Saturday, April 15, 2006

Owning your own business

My brother was visiting us this week and we had time to hang out and talk. We both have our own businesses. Ron owns a couple of optometry offices in San Diego and I have my consulting business. Different businesses to be sure, but we both are in business not only to make some profit to support our families, but also we care about our customers. This probably sounds "corny", but never the less it is true. My brother has had many customers for over 20 years, and it bothers him to think of selling his practices to completely retire because of his long-term customers. I tend to do many small jobs, usually to get someone through a crunch, to help jump-start a new project or to perform some maintenance on an old project; I care about doing good work and for always giving flat-out honest opinions and advice. I manifest care for my customers by turning down work that is not in one of my fields of expertise.

Even though I made much more money working for large companies as an employee (partly through stock), it would be very difficult for me to now give up owning my own business. Certainly, being self-employed is not for everyone because of differing financial requirements and personalities. I am a reasonably public person because of the books that I have written and a fairly popular web site (try searching for 'Java consultant' or 'Ruby consultant') so I get emails, then telephone calls from people who want to quit working for a company and become self-employed; I don't like the idea of strongly affecting someone's career path, but I do share my experiences and typically ask people first how important these things are to them: flexibility in work schedules (+ your own business), steady income and reduced financial risk (+ employee), paid for benefits (+ employee), predictable work hours (+ employee), and being in control of your own life (+ your own business). I have a different kind of business since I live in the mountains in a small town (advantage: no commuting time; disadvantage: work limited to what can be done remotely) so I may not be of much help when talking with people who want to do on-site consulting. I eased into being self-employed over a long period of time, taking on off-hours consulting jobs while still working for a company. I basically transitioned from solving a few large problems for one employer to solving many small and medium problems for many customers.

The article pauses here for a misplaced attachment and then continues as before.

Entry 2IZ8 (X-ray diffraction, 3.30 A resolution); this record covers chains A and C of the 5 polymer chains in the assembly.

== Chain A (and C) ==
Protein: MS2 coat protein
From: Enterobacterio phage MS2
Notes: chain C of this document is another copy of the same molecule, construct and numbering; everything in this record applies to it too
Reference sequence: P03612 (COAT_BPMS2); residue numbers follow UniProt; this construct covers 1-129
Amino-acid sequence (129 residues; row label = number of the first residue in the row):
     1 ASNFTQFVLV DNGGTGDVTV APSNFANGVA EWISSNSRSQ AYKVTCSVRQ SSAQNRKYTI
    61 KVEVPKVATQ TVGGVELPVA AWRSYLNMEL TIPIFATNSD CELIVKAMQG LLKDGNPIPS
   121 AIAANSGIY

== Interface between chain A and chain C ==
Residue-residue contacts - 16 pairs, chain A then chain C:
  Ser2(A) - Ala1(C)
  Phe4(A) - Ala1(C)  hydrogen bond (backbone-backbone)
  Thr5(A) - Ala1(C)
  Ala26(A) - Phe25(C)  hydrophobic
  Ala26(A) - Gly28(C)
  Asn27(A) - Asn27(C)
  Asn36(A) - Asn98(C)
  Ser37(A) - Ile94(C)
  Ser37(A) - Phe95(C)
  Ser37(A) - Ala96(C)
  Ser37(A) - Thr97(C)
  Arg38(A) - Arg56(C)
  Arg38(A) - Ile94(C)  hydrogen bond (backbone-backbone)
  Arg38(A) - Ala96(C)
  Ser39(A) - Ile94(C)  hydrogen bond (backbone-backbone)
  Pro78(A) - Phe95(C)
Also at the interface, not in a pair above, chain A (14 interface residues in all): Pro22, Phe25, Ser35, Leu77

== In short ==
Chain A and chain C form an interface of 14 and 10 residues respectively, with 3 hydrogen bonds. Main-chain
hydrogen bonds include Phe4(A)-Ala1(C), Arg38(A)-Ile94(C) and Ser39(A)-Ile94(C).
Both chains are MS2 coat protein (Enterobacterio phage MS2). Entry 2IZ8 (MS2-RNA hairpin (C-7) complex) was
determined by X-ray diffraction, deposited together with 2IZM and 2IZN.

I have been talking to you about practical issues of owning your own business. I really admire people who have higher ideals in starting companies to meet some social needs such as producing and distibuting organic food, supporting environmentaly low-impact lifes styles and products, etc. While I think that it is occasionally possible for large corporations to be socially aware, I think that smaller companies have a better opportunity to integrate into communities and service local needs.

While the risks involved in owning your own business are obvious, there is also some degree of stability once you can get started. You might not earn much money during times of economic downcycles, but then you will not lose your job! I think that there is a built in efficiency when you can decide why you want to be in business and what customers (or types of cutomers) you will service - this allows you to stay more focused.

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